A rare case of paediatric intramural esophageal bronchogenic cyst treated by VATS


L. Montinaro; A. Orofino; T. Armenise; P. Verzillo; M.P. Lanzillotto; G. Pardies.

U.O.C. di Chirurgia Pediatrica, Azienda ospedaliero universitaria “Policlinico – Giovanni XXIII”, Bari.

DOI: http://dx.medra.org/10.1473/JEMIS19

Bronchogenic cyst, Esophageal cyst, Mediastinal cyst, VATS.


Over the years, the progress and the greater competence gained by the video-assisted thoracoscopic surgery (VATS) in the field of paediatrics have led this surgical option to be regarded as the first choice in the treatment of cystic mediastinal masses.

The case of a 12 year-old patient is reported below, who successfully underwent the thoracoscopic resection of a rare intramural bronchogenic cyst of the esophagus. Thanks to the thoracoscopic technique, the cyst was completely removed and the integrity of the muscular wall of the esophagus was restored, thus preserving the continuity of the esophageal mucosa.

The surgical intervention ended without any complication. This is the first case of an intramural bronchogenic cyst of the esophagus in a paediatric patient treated by VATS reported in literature.


Bronchogenic cysts are the most common mediastinal cystic masses (40/50%), although their actual incidence is uncertain, as they are often asymptomatic and incidentally diagnosed, as in the case described herein. They are usually related to the tracheobronchial tree and/or the esophagus because of their origin in the primitive gut (1).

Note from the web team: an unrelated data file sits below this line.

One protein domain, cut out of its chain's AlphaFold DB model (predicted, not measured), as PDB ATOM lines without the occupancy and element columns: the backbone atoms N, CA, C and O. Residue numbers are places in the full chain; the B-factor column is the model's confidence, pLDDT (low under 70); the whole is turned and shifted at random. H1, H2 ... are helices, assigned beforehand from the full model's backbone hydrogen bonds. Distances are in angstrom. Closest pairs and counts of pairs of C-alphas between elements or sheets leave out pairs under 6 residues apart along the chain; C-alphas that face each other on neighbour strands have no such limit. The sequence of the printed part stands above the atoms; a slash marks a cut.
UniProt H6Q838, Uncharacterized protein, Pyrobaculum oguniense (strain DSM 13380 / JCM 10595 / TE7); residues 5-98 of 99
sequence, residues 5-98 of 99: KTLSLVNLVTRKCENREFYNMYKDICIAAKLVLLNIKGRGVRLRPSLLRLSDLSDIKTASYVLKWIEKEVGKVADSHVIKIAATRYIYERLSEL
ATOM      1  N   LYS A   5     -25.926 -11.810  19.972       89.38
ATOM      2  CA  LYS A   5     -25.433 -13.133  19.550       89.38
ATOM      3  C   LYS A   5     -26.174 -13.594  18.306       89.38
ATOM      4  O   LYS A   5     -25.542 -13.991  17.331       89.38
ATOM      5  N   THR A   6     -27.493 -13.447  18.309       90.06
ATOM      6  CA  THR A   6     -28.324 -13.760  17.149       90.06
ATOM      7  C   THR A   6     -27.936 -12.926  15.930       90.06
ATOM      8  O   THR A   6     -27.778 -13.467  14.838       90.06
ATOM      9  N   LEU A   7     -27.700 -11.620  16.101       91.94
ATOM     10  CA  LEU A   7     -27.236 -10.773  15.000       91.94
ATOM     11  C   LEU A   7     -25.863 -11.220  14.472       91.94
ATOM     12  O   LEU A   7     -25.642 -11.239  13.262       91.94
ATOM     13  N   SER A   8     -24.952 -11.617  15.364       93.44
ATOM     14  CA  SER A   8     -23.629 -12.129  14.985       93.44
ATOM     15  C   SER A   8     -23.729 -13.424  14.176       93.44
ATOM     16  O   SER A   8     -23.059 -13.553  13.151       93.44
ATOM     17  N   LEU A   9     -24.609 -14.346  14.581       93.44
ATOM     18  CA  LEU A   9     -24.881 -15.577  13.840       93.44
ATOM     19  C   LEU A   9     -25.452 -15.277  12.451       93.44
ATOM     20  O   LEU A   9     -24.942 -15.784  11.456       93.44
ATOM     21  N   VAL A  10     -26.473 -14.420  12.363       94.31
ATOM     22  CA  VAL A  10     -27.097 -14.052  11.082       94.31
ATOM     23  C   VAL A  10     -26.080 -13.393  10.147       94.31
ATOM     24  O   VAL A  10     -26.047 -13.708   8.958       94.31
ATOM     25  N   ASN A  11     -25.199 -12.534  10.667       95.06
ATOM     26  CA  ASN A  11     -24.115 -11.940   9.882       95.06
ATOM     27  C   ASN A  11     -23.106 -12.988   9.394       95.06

These masses include paraesophageal bronchogenic cysts, strictly adhering to the esophageal wall from which they may be separated by a cleavage plane The cysts contained in the muscular wall of the esophagus, called intramural bronchogenic cysts, are much rarer and are in contact with the esophageal lumen only in exceptional cases (2,3).

The diagnosis of these masses in children is necessarily followed by a surgical treatment, considering not only the possible infectious complications, but also the potential increase in volume resulting in the compression of the esophagus and/or the bronchial tree. Moreover, literature reports some cases of malignant degeneration also in asymptomatic patients (4)


A 12 year-old girl was taken to the emergency room of our Hospital for observation due to “abdominal pain.” The pains were cramp-like and spread throughout the abdomen , with no sign of peritonitis and/or guarding.

Figure 1A complete abdominal ultrasonography was performed, which showed the presence of an oval mass with a 4.9 X 3.1 cm. size, in close contact with the venae cavae and subject to an ambiguous diagnostic interpretation. The patient, therefore, underwent a CT angiography of the abdomen and chest, which confirmed the presence, in the distal esophagus, of an oval fluid mass, with peripheral enhancement after the injection of the contrast medium and without any evident cleavage plane with respect to the anterior wall of the esophagus (Fig.1). The thoracic MRI further indicated the presence of the mass in the distal esophagus, its size (3.5 cm transversal and 4.5 cm and longitudinal), thin and well-defined walls without any evident cleavage plane with respect to the esophageal wall as well as the signal of a cystic content (Fig.1). Finally, a contrast-examination of the esophagus showed a constant “semilune” footprint of the distal esophageal tract due to an extrinsic paraesophageal mass.

The patient then underwent a VATS with the diagnostic hypothesis of a paraesophageal bronchogenic or esophageal duplication cyst.

The intervention began with the orotracheal intubation with a Carlens tube, then the patient was positioned in the left lateral decubitus position. The procedure required an esophagoscopy which allowed for a better definition of the mass location and, above all, the lack of communication with the esophageal lumen. The esophagoscopy lasted for the whole duration of the intervention, thus ensuring a greater accuracy and safety during the thoracoscopic excision through a constant monitoring of the integrity of the esophageal mucosa.